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Who Done Shakespeare?

March 18, 1999

The surprise movie hit of the season is Shakespeare in Love. It shouldn’t have been such a surprise. This decade has already seen more Shakespeare films than any decade in memory.

The perennial debate over who Shakespeare really was is also getting renewed attention. Time magazine recently devoted two full pages to the question, leaning toward the view that the Bard was actually Edward de Vere, Earl of Oxford.

Now an issue of Harper’s magazine has addressed the issue with a long special section. Ten scholars join battle; five argue for William of Stratford, five (including me) for Oxford. There are also excerpts from prominent doubters of the past (Emerson, Whitman, Mark Twain, Freud, Charlie Chaplin), with an eloquent introductory essay by the editor, Lewis Lapham.

The orthodox scholars, who dominate the universities, wish the whole authorship question would go away. William’s defenders in this debate insist that there’s really nothing to debate. William’s authorship is an absolute; anyone who doubts it, in their minds, is twisted and evil.

Gail Kern Paster, of George Washington University, calls such doubts “bardolatry for paranoids.” She condemns “the ugly social denial at the heart of the Oxfordian pursuit.” She describes Oxford’s partisans as “ferociously snobbish.”

Let’s see. Oxford’s partisans must be snobs and paranoids, as is proved by the fact that they believe Oxford is the author; therefore Oxford can’t be the author, since his partisans are snobs and paranoids. Only in an English department would this sort of thing pass for an argument.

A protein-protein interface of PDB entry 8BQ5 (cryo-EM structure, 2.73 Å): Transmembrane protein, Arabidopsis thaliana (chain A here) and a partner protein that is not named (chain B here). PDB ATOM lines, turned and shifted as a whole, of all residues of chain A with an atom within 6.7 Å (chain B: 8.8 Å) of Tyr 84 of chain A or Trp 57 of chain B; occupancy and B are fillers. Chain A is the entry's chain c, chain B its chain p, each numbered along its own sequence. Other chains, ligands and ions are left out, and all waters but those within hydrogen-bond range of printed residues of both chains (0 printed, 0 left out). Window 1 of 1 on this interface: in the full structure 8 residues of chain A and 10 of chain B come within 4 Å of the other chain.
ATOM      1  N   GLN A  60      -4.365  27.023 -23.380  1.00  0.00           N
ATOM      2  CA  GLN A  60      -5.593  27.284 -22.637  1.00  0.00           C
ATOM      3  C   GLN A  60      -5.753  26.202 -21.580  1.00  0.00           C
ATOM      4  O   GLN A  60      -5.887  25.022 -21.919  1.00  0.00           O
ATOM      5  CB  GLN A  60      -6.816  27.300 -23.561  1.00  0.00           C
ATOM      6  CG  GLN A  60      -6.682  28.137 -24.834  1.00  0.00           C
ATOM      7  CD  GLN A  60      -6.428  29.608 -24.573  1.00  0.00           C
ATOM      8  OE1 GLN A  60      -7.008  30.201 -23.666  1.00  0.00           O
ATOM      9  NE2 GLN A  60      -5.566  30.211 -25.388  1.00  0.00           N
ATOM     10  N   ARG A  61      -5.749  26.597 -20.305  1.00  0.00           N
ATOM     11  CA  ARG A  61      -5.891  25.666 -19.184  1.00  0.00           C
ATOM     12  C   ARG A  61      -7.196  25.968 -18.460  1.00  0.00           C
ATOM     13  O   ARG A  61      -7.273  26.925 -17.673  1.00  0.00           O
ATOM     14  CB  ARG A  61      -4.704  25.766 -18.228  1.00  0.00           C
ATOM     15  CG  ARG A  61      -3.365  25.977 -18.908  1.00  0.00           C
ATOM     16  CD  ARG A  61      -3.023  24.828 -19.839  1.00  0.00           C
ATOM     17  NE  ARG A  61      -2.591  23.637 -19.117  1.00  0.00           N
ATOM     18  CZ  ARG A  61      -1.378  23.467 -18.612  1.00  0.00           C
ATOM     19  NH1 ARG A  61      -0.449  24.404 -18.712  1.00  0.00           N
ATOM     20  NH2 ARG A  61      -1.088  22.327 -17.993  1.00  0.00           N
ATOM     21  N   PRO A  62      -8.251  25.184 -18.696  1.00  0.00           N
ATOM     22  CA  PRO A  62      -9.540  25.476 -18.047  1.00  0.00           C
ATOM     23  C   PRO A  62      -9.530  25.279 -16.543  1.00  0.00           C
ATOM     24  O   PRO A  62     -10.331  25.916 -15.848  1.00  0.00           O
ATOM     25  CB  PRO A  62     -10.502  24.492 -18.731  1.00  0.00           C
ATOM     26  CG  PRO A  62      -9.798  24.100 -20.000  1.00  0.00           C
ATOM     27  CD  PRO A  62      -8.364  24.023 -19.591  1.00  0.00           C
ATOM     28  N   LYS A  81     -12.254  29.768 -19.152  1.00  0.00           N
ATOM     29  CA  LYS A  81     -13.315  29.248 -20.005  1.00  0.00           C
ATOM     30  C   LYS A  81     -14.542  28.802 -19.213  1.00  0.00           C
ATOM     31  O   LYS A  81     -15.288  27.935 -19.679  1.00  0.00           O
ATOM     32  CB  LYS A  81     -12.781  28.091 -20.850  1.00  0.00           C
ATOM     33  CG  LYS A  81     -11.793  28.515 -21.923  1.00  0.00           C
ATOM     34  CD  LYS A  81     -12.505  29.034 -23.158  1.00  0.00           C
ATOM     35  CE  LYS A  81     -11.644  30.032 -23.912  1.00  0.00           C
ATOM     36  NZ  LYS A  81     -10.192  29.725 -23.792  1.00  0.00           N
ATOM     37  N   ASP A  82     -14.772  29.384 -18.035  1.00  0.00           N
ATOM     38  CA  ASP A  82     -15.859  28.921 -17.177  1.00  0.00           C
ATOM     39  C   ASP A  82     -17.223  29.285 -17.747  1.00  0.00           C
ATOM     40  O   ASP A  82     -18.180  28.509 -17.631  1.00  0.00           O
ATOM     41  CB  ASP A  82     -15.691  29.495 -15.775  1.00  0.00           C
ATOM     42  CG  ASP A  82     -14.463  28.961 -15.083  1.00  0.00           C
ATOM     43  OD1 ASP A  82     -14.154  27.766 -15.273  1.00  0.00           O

Jonathan Bate of the University of Liverpool denounces “the Oxfordians’ cloak-and-dagger mentality,” but he proceeds to get some basic facts wrong. He says William “anglicized” the name of Amleth, prince of Denmark, to Hamlet — “a distinctive Warwickshire name” — and also “named his own son after his old friend Hamlet Sadler.”

All very learned, but all wrong. Sadler’s name — and William’s son’s name — was “Hamnet,” not Hamlet. And the name Amleth had been “anglicized” (by a French writer!) long before William could have written the play. The play has nothing to do with William’s son.

Harold Bloom of Yale, author of the best-selling Shakespeare: The Invention of the Human, says flatly that “Oxfordians are the sub-literary equivalent of the sub-religious Scientologists. You don’t want to argue with them, as they are dogmatic and abusive.” After this touching plea for tolerance and civility, he proceeds to speak of “the Oxford lunacy.”

Professor Bloom is quite a character; he’s the only celebrity among the Harper’s contributors. True to form, he takes every reference to Shakespeare as an invitation to discuss his favorite subject, which may be gleaned from the fact that he uses the words I, me, and my more than the other nine contributors combined. If he were to meet Shakespeare, Shakespeare wouldn’t get a word in edgewise.

Unfortunately, Mr. Bloom can’t bring himself to tackle the specific question at hand: whether the Shakespeare Sonnets tell us anything about their real author. In fact, they tell us plenty — the poet is aging (“my days are past the best”), “lame,” of “high birth,” trained in law; he’s also a public figure who has fallen into “poverty” and “disgrace,” and hopes his name will be “buried” and “forgotten” after his death. He may also be bisexual.

All this fits Oxford to a T. Hardly any of it can be stretched to fit William of Stratford. And it fits Oxford even better when you realize that the first 17 sonnets were probably written to urge the young, handsome Earl of Southampton to marry: the girl he was being pushed to marry was Elizabeth Vere, Oxford’s daughter.

What it comes to is that a good many “experts” simply don’t know what they’re talking about. They literally don’t know who Shakespeare was, they don’t want to know, and they resent it when the question is even asked.

Can this debate ever be resolved? I think so. If a lost work by “Shakespeare” turned up, it might bear evidence of Oxford’s hand. And I believe I’ve found at least one such orphaned work, lying in plain sight but overlooked by the “experts” for 400 years.

Joseph Sobran

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Copyright © 1999 by the Universal Press Syndicate